Narrowing of veins in the brain, called venous sinus stenosis, is known to be an underlying condition of pulsatile tinnitus. One trial showed that venous sinus stenting could help restore healthy blood flow, easing symptoms of the condition. The surgery involves inserting a catheter into the femoral vein in the leg, which is then threaded to the affected vein within the brain, thereby resolving stenosis. When this occurs, it may also effectively cure pulsatile symptoms without enlisting Tinnitus Retraining Therapy and other standard interventions.
Stapes Surgery For Otosclerosis
Otosclerosis is a disease involving the temporal bone. It is characterized by conductive hearing loss and tinnitus. One study looked at patients with preoperative tinnitus, to examine how the condition reacted to surgery. Patients with low-pitch symptoms experienced greater outcomes than those with high pitch tinnitus, suggesting that low pitch symptoms are more likely to resolve after stapes surgery. High-pitch symptoms may persist regardless of postoperative status.
Tympanoplasty And Tympanomastoidectomy Surgery
Patients with chronic otitis media (COM), or a condition involving persistent, recurring infection of the middle ear are at greater risk for developing tinnitus. A study evaluated whether or not COM patients experienced improvements to tinnitus symptoms after tympanoplasty and tympanomastoidectomy surgeries. In the study, a Tinnitus Handicap Inventory (THI) and Visual Analogue Scale (VAS) were filled out both before and two months following surgery. The severity of the condition was significantly decreased on both questionnaires, including symptoms like loudness, annoyance, life impact, and perception. Tympanoplasty proved less effective in resolving symptoms than tympanomastoidectomy.
Deep Brain Stimulation (DBS)
DBS (Deep Brain Stimulation) is a surgical procedure that involves implanting electrodes deep into the brain. It’s primarily employed to treat specific movement disorders and neuropsychiatric conditions. While further studies are required to confirm its efficacy in treating tinnitus, preliminary findings have shown promise.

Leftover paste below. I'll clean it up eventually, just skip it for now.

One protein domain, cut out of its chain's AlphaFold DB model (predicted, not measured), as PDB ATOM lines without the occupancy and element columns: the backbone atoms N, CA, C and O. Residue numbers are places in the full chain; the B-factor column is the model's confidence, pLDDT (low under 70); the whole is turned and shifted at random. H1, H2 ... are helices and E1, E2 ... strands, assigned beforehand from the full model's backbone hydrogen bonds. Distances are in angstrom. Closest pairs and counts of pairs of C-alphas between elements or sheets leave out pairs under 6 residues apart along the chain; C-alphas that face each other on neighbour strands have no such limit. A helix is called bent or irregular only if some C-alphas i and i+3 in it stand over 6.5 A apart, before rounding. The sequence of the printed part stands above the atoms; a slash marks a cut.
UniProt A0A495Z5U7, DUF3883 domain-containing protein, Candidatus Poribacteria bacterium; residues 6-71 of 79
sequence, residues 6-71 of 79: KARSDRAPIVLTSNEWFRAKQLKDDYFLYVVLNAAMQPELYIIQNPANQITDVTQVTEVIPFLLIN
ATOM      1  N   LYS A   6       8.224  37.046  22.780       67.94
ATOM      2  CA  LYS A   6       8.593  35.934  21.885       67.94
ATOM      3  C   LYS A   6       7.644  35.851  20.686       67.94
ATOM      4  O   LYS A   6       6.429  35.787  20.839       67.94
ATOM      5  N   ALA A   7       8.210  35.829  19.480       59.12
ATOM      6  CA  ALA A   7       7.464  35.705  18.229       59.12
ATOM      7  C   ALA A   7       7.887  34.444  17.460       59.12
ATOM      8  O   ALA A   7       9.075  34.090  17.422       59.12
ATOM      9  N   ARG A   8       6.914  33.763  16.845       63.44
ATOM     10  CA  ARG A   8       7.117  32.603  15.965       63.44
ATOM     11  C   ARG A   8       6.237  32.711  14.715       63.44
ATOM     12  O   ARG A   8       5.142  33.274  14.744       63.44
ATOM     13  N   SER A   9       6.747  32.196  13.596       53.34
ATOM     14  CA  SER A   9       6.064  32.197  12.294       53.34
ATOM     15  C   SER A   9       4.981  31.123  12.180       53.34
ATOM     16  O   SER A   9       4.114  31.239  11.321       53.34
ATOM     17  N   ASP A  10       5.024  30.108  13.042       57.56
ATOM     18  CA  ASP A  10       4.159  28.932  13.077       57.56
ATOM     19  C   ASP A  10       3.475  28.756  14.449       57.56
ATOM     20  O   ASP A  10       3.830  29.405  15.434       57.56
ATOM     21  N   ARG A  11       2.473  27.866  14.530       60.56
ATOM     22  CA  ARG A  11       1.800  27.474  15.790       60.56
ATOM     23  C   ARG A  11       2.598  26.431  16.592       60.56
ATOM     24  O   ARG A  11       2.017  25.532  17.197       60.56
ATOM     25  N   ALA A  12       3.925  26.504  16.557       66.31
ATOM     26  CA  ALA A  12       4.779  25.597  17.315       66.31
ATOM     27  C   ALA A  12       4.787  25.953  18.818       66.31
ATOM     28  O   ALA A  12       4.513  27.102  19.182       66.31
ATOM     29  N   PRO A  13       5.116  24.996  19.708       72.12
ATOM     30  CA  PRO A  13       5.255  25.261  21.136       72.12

How Is Tinnitus Treated?
There is no known cure for the condition, though there are plenty of established avenues through which to manage symptoms and prevent further exacerbation. Abstaining from loud noise such as loud music as a habit, for instance, can help reduce symptom severity. One of the first steps necessary to begin treatment is identifying possible underlying causes of tinnitus. From excessive earwax and infection to conditions like TMJ dysfunction, there are different medications and practices that can be used to manage an underlying condition and therefore address symptoms. A dental appliance or home exercise, for instance, can help address teeth clenching and grinding if TMJ disorder is at the root of symptoms. A hearing aid can also be used to address the loss of hearing that often accompanies phantom sounds. Sound therapy, Tinnitus Retraining Therapy (TRT), Cognitive Behavioral Therapy (CBT), and more can all be used as a tinnitus treatment to address symptoms and minimize their effects.
Although surgery does have the potential to cause tinnitus while addressing other health problems, it can also be used to help address an underlying health condition, thereby reducing tinnitus. More research is needed to determine whether surgery is a useful intervention; until more definitive conclusions are drawn, utilizing tried and true methods such as sound therapy can provide an effective treatment route toward making tinnitus a more bearable condition.